Humpback whale song is about finding, not attracting, whales
Think of common courtship displays in the animal kingdom, like the flashy display of a peacock’s tail or the treetop melody of a songbird’s tune. Each is relatively constant. The brilliant colors in a male peacock’s plumage do not change during its attempts to attract a female. And songbirds rely on repetition, like top-40 radio stations, singing the same songs in the same kinds of ways during their mating rituals.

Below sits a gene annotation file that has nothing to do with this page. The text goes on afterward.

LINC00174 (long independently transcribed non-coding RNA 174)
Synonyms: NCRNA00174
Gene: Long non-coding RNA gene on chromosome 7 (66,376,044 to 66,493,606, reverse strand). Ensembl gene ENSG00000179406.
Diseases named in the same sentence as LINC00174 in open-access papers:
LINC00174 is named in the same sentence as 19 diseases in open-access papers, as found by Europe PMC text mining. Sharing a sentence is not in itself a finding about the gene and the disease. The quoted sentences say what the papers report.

His latest research suggests that the inherent variation of humpback whale song is a form of echolocation. Analysis of those variations produced by whales and recorded off the coast of Hawaii uncovered mechanisms within songs that may be comparable to those at work in the eyes of land animals as they examine their environment.
Reproduction plays a potential role, but the purpose of humpback whale song isn’t to attract, but rather to find, other whales, according to Mercado, whose new paper was intended as a descriptive analysis, based on information from Google’s publicly accessible Pattern Radio database, before it veered into another curious and more illuminating direction.